By Charlene Crowell
Everyday American school children are taught about this country’s founding. Untold generations were taught that in a democracy, government is “of, by, and for the people”.
Yet when it comes to consumer finance, some who serve in government seem to have forgotten whom they work for.
In January Mulvaney announced it was time to “reconsider” the Bureau’s payday rule that was announced by his predecessor after five years of public forums, research and more than one million comments. He also encouraged the industry to apply for waivers that would exempt them from the rule’s first deadline this April. More recently, he publicly sided again with the payday industry’s efforts by joining the leading payday lenders’ association in filing a joint motion to delay the compliance date for the CFPB’s rule on payday loans for 445 days after the final judgement of litigation challenging the rule.
Among consumer advocates, Mulvaney’s actions are as unprecedented as they are bizarre. For more than a decade, research by the Center for Responsible Lending (CRL) has consistently found that these small-dollar loans pick the pockets of working people at a rate of $8 billion in fees ever year.
“Mick Mulvaney has been doing the bidding of payday lenders for years; but putting the CFPB’s weight behind a joint legal motion with their lobbyists is a new low, even for him,” said Jose Alcoff, the Payday Campaign Manager with Americans for Financial Reform.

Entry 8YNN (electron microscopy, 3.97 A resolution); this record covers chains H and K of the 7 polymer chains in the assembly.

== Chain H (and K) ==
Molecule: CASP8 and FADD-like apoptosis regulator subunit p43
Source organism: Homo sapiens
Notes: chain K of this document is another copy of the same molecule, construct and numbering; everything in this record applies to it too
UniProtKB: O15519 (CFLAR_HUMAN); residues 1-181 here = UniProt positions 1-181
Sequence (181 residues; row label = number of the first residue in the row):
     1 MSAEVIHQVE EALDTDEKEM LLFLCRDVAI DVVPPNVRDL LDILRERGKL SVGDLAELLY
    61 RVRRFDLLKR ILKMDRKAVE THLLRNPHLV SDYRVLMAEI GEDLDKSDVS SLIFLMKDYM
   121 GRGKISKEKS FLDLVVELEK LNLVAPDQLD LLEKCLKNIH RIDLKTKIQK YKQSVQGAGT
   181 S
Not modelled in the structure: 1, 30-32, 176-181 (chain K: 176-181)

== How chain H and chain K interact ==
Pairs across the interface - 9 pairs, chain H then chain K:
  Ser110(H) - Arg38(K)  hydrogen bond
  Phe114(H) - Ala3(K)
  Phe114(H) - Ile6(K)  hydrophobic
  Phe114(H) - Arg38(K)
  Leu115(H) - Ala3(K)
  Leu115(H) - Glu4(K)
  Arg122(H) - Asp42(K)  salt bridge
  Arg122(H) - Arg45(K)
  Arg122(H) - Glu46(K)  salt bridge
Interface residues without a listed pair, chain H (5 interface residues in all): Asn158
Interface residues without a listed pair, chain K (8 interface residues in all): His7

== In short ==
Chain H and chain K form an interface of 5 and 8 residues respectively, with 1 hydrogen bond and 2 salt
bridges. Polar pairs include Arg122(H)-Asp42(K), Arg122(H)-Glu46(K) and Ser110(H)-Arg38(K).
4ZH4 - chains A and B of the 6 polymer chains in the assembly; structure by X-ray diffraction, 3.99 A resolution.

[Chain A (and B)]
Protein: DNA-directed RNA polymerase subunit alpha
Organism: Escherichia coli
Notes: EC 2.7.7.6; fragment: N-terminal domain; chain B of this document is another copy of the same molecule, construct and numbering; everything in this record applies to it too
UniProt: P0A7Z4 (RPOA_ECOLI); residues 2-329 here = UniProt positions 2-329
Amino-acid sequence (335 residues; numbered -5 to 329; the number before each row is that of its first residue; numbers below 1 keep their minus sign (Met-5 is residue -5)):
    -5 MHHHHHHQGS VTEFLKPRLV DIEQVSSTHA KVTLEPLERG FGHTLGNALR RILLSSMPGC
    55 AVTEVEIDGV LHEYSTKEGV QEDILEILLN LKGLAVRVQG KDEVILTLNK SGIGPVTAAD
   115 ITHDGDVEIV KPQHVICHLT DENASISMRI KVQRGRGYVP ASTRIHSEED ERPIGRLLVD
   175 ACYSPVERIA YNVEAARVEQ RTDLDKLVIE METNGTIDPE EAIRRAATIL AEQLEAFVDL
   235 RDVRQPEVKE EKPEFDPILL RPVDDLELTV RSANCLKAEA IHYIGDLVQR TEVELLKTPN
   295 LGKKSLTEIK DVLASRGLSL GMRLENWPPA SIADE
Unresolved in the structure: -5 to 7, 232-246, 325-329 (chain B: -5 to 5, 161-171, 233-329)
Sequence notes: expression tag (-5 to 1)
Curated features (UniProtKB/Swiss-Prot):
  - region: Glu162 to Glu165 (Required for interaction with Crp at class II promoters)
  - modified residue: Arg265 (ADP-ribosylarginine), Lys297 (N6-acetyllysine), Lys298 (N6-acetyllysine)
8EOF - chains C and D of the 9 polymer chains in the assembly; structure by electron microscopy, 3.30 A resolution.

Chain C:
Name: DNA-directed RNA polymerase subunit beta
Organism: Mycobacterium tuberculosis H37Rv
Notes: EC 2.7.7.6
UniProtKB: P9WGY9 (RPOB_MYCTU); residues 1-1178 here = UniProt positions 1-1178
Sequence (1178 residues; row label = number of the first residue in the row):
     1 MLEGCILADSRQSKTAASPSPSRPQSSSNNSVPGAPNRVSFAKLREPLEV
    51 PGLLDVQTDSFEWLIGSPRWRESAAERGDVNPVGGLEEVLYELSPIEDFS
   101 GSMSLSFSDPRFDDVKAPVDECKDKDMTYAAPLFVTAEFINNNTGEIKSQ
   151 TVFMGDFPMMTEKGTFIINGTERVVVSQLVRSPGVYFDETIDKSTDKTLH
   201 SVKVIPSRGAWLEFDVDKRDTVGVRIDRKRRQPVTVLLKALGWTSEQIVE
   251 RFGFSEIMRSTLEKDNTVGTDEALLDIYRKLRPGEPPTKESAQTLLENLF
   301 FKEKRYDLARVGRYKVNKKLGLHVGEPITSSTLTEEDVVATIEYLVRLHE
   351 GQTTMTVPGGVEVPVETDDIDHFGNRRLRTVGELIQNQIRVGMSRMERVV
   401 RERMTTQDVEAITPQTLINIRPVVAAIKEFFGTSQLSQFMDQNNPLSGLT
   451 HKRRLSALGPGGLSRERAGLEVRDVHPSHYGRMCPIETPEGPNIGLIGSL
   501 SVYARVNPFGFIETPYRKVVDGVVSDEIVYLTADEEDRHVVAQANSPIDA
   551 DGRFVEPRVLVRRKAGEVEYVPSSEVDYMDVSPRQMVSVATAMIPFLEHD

“It is appalling that an agency with a primary mission of protecting consumers is now teaming up with a payday lending industry that is notorious for trapping people in debt,” said Scott Astrada, CRL’s Director of Federal Advocacy.
The average payday loan may only be $365 but comes with an average triple-digit interest rate of 361 percent and $458 in fees – payable in full, usually within two weeks. The lender requirement of full payment triggers a long-term trap for borrowers: 75 percent of all payday fees are stripped from borrowers stuck in more than 10 loans a year. Similarly, 85 percent of car-title loan renewals occur within 30 days of a previous one that could not be fully repaid. Additionally, one out of every five borrowers end up losing their vehicle to repossession.
Today, 15 states and the District of Columbia have enacted interest rate caps on payday loans. CRL research found that consumers in these states save $2.2 billion each year that otherwise would have been paid for predatory fees.
But for those who aren't active military and who live in the 35 states without meaningful payday car title loan regulation, the debt traps continue. A fair federal rule was previously promulgated and should be allowed to take effect.
The consumers whose lives will be either helped or hurt most by the eventual judicial ruling will be people of color. There are reasons why civil rights organizations like the NAACP, Leadership Conference on Civil & Human Rights, UnidosUS, and the League of United Latin American Citizens all vigilantly oppose these small and predatory loans.
"Instead of letting Mulvaney feed consumers to loan sharks,” added Astrada, “the Trump Administration should appoint a permanent director of the Consumer Financial Protection Bureau with a commitment to protecting consumers.”
That kind of move would give renewed meaning to “government of, by, and for the people”. Stay tuned.
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